By Lynn Allison | Friday, 15 Jan 2016 05:19 PM
We have no control over the fact that we are getting older but we can control how well we age. With a healthy diet and exercise we can decrease and even reverse the effects of aging by preserving muscle and cardiovascular health.

The trick is knowing the smartest strategies for doing so.

“As we get older, our bodies undergo several changes including loss of muscle mass, decreased muscle strength, and increased body fat,” Dr. Kevin Christie, a leading sports medicine expert from Florida tells Newsmax Health. “You also suffer a decrease in aerobic or lung capacity.

“After the age of 30, you can lose as much as 5 percent of muscle mass each decade and after age 50, that decline in muscle mass increases even more. A recent study concluded that people lose a whopping 30 percent of their muscle mass between the ages of 50 and 70.”
The reason for this loss is that muscles take longer to respond to brain signals as we get older, says Dr. Christie. The water content in your tendons and ligaments decreases, making the tissues stiffer and less able to tolerate stress.

“You heart muscle becomes less efficient and cannot propel large quantities of blood quickly throughout the body so you tire more easily and take longer to recover,” he says.

“The best way to combat these changes and slow down the biological clock doesn’t come in a pill. Proper exercise can help preserve muscle mass, strength, and lung capacity. Regular exercise is also effective in preventing age-related cardiovascular disease, diabetes, arthritis, cancer, and pulmonary disease.”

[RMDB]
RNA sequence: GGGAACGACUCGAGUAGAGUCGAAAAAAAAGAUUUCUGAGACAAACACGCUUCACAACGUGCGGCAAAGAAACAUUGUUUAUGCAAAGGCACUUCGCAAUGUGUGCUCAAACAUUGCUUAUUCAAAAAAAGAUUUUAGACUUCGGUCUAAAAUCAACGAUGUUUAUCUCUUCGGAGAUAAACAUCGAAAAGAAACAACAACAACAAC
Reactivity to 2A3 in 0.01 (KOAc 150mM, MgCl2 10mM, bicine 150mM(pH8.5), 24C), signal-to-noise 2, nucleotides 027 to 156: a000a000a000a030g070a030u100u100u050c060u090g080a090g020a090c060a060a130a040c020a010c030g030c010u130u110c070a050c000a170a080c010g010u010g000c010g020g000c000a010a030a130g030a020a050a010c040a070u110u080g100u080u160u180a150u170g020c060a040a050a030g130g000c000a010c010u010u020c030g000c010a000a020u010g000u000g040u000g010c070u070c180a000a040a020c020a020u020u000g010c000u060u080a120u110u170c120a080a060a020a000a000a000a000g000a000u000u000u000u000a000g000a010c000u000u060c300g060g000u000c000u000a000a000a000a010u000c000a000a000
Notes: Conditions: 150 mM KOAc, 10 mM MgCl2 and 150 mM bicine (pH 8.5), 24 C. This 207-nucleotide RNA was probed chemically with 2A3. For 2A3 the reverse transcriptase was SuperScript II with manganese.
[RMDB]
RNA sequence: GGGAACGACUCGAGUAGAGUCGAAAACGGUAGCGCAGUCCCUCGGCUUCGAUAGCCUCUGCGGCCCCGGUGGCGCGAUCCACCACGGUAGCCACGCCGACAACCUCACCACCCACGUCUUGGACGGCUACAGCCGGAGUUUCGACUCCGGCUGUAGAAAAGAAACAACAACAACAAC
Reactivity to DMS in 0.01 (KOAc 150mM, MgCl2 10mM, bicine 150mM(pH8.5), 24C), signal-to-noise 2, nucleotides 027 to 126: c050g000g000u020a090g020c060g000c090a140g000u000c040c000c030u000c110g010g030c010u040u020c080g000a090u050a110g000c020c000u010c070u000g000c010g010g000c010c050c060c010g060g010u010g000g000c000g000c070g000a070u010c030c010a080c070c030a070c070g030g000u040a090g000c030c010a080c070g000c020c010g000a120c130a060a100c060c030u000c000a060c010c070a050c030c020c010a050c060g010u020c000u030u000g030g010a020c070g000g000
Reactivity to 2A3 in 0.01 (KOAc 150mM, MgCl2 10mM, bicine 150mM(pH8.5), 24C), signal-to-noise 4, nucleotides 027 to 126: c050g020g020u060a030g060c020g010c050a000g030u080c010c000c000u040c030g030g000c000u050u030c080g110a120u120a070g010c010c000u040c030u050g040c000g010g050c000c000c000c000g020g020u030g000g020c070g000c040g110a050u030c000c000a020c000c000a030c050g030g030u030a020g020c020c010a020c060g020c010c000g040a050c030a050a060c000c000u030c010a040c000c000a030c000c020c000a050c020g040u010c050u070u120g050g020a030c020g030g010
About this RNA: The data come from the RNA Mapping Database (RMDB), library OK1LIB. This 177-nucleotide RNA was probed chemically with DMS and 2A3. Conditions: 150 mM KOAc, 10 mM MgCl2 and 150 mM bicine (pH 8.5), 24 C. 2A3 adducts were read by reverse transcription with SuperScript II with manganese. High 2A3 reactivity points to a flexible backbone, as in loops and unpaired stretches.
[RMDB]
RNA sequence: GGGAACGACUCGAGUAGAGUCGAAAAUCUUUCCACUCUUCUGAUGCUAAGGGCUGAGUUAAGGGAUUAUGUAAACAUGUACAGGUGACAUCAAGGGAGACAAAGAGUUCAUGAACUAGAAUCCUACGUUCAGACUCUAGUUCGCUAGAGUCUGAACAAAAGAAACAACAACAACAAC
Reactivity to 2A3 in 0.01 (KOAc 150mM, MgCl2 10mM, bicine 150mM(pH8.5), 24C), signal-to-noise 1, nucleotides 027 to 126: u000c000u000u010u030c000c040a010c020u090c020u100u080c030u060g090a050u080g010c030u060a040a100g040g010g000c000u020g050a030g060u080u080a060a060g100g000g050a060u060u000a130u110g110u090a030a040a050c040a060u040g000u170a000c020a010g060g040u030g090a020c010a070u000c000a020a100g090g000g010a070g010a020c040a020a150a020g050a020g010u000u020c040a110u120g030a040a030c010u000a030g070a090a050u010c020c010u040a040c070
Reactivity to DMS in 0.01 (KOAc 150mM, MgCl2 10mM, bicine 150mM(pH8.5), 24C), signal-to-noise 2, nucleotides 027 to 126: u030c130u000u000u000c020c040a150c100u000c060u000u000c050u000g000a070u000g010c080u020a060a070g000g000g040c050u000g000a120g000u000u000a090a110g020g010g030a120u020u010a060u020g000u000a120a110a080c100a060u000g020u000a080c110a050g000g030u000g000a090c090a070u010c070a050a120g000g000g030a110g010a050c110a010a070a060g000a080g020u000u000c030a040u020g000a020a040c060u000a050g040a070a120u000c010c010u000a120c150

Here are Dr. Christie’s seven recommendations for a well-rounded, age–proofing exercise program:

• Devise a fitness program that focuses on the four different categories of exercise: endurance, strength training, balance, and flexibility. Strength and resistance training have been scientifically shown to be the most effective in preventing and reversing muscle loss.
• Perform exercises that give you more bang for your workout buck. For example, squats, dead lifts, lunges, rows, and pushups recruit more muscle groups than bicep curls and leg extensions that isolate one area.
• Progress gradually to heavier weights and increased resistance. Mix up your routine by changing the number of repetitions or sets and add a variety of movement to the exercises. For example, you may want to combine bicep curls with lunges. Or to challenge your balance, perform the curls standing on one foot.
• Set goals and reassess those goals every three months. You should change your exercise program frequently rather than doing the same routine month after month because your muscles get used to the same movements. It can be as simple as reducing rest periods between sets or increasing repetitions to build muscular endurance.
• Be sure to follow recommended activity guidelines for older adults — 150 minutes of exercise per week, which can be broken down to 20 minutes per day for seven days, 30 minutes per day for five days, or 50 minutes per day three days a week. Always stretch before and after a workout. Adding a yoga or Pilates class to your routine can help keep the spine strong yet flexible.
• Don’t delay getting started, which can be the hardest part, and push yourself when you feel too tired or busy to work out. If you feel overwhelmed at first, most gyms offer free personal training for the first week or two when you join. The trainer can do a physical assessment and help design a workout program that will suit your individual needs and make you more likely to stick with it. As always, check with your doctor before embarking upon any fitness program. Let your trainer know if you have issues such as hypertension or back injuries. Chances are that sticking with a healthy exercise program may alleviate or eliminate certain medical conditions.

• Remember that exercise does not replace a healthy lifestyle. Eliminating processed foods, sugar, avoidance of smoking and moderate intake of alcohol can all contribute to longer, healthier life.